THE WORLD OF YABUUCHI SatoshiEsculptor
The better rooms in a Japanese house have a decorative alcove built into one of the walls, called the Tokonoma, that adds formality and grace to an otherwise unadorned interior. The floor is generally raised above that of the rest of the room and it usually has a decorative natural-wood column on one side. One to three pictures or calligraphic scrolls are displayed on the rear wall, these changing according to the season or particular events, a flower arrangement is placed on the floor together with an incense burner or some antique item. It imbues the house with a special spirituality and serves as the centerpiece of daily life. For ordinary people, with a tendency towards sloth, it provides an accent in their lives and its importance cannot be overstated. It should not simply become a place to put the television, a doll in a glass case or a stuffed animal as is so common in cheap hotels, the whole raison d'etre of the tokonoma is to display a scroll.
Upon entering a teahouse for the tea ceremony, the first thing the guest does is to look at the scroll displayed in the alcove. Even for a person like me, unversed in the classics, one of the enjoyments of the tea ceremony is to try and work out the meaning of the Chinese saying that is written on the scroll. The scrolls used in the tea ceremony generally consist of a short quote from one of the sutras or Chinese poem written in a dynamic style by a Zen priest. In addition to expressing a deep love of the nature through the flower arrangement, the master of the tea ceremony will go to great lengths to provide a refined environment to entertain his guests as it is considered that every meeting is unique and something that can never be repeated. It is said that the hanging scroll in the alcove is like a mirror with the power to reflect the heart of the person who views it.
Among the various Zen sayings that I have encountered in this way, two in particular stand out in my mind. One is, "Passing Clouds, Running Water" which means that you should live your life quietly like a cloud, without attachment to form like water. You should live freely, ready to respond instantly to situations with which you are faced. This is a very easy concept to express, but an extremely difficult one to carry out.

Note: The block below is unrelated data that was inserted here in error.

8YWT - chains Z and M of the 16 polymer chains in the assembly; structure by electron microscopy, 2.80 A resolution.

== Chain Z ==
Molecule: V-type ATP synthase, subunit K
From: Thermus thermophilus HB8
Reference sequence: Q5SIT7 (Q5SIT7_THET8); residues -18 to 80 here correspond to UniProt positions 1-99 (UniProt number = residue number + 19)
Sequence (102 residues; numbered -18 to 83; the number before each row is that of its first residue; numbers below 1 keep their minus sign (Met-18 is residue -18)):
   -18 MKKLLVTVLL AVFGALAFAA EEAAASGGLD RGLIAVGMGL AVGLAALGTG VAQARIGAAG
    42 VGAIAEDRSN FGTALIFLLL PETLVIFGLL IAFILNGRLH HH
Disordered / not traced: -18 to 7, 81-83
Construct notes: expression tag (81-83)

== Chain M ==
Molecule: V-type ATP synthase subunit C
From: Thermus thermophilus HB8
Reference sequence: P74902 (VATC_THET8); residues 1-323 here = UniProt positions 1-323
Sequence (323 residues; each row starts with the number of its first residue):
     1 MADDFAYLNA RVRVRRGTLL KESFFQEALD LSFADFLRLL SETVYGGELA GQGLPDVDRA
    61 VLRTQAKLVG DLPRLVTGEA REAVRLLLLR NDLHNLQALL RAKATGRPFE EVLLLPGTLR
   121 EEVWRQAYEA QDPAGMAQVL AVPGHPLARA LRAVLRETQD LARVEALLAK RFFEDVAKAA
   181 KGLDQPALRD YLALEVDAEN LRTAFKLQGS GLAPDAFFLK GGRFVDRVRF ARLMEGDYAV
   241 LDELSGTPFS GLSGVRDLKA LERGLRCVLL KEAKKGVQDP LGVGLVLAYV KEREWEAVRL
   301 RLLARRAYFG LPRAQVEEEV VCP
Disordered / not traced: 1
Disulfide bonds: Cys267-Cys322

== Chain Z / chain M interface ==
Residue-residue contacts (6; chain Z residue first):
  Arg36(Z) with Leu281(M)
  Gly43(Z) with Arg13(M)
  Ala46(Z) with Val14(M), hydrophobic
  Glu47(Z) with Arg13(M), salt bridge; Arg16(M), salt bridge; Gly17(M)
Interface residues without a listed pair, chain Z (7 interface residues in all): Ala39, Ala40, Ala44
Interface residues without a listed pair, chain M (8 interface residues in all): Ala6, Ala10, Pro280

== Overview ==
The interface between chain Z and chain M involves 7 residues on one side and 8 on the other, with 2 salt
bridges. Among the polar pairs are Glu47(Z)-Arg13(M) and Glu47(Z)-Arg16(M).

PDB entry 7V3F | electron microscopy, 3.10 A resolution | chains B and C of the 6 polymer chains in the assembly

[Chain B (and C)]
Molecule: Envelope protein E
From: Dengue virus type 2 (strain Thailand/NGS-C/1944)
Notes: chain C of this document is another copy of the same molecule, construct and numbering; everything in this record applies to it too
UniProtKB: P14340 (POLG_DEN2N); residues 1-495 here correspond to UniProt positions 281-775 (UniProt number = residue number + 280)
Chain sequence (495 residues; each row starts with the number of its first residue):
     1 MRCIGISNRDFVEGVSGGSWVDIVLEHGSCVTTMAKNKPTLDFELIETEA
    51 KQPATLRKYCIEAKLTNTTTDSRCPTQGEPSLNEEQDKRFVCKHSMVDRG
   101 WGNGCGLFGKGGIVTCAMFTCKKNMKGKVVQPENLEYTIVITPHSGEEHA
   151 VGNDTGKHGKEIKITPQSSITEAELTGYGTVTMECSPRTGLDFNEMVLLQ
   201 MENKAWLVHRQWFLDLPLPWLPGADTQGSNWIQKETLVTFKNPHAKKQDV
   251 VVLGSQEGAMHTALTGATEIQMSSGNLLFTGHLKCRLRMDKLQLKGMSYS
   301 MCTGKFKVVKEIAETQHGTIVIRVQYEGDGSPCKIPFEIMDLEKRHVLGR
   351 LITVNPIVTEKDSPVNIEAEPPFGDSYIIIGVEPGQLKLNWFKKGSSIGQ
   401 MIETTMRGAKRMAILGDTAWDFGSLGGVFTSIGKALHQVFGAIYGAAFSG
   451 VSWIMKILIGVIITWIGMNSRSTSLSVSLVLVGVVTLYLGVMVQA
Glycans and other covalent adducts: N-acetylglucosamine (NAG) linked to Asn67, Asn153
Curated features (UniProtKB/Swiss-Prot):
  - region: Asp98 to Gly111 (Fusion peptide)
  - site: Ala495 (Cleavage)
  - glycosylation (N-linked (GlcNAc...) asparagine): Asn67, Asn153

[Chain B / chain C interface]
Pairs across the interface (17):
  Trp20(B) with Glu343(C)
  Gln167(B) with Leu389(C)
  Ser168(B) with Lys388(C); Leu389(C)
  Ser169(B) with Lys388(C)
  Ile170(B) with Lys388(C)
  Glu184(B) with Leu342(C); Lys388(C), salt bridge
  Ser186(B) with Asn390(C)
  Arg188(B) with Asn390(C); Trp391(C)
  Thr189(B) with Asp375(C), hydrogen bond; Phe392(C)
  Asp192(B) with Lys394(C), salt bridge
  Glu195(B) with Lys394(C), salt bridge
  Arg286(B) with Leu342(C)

Another saying with which one is often confronted is "Chisoku" which means "to know sufficiency" or in other words to be satisfied with what one has and this is said to have been one of the "eight virtues" preached by Shakyamuni Buddha to his disciples as he lay on his death bed. "The person who knows sufficiency will have peace in his heart even during times of poverty. The person who does not know sufficiency will be filled with desire even though he is rich and will experience only unease." Buddhism teaches that we should try and release ourselves from attachments, claiming that all pain springs from attachment and that attachment is born of desire. Desire flourishes in the heart that does not know sufficiency.
In order to gain a deeper understanding of the expression "to know sufficiency" it is also necessary to realize the evil of clinging to the "satisfaction" achieved from a knowledge of sufficiency. Satisfaction should not become a form of conceit. An old priest once remarked to me, "Enlightenment is a transitory thing. As soon as you realize you have achieved it, you cast it aside, repeating this endlessly until you are left with nothing."
The words "I know only sufficiency" can be arranged in such a way as to resemble the writing around the square hole in an old coin and this design was used to create a beautiful stone basin that stands to this day in the garden of Ryoan-ji Temple in Kyoto. The same design can be seen at temples and teahouses throughout the country and although nobody knows who first created it, it was obviously somebody of great wit and learning.
I recently created a bronze figure entitled, "Kai-un Shusen doji" (Lucky Money-saving Child) that features this design. Together with "Kobosuna sama" (Mr. Clean), he embodies the spirit of Zen, reminding us that to live is to be given life by others and he speaks to all the members of contemporary society of the virtue of knowing when they have enough.
The Legend of Lucky Money-saving Child
A lucky boy of fortune born
Holds a coin of curious form
The writing around the central square
Reminds us all of greed to beware
In his wisdom, Buddha did say
"Avoid attachment to desire today"
The little boy asks, eyes open wide,
"How much more 'till you're satisfied?"
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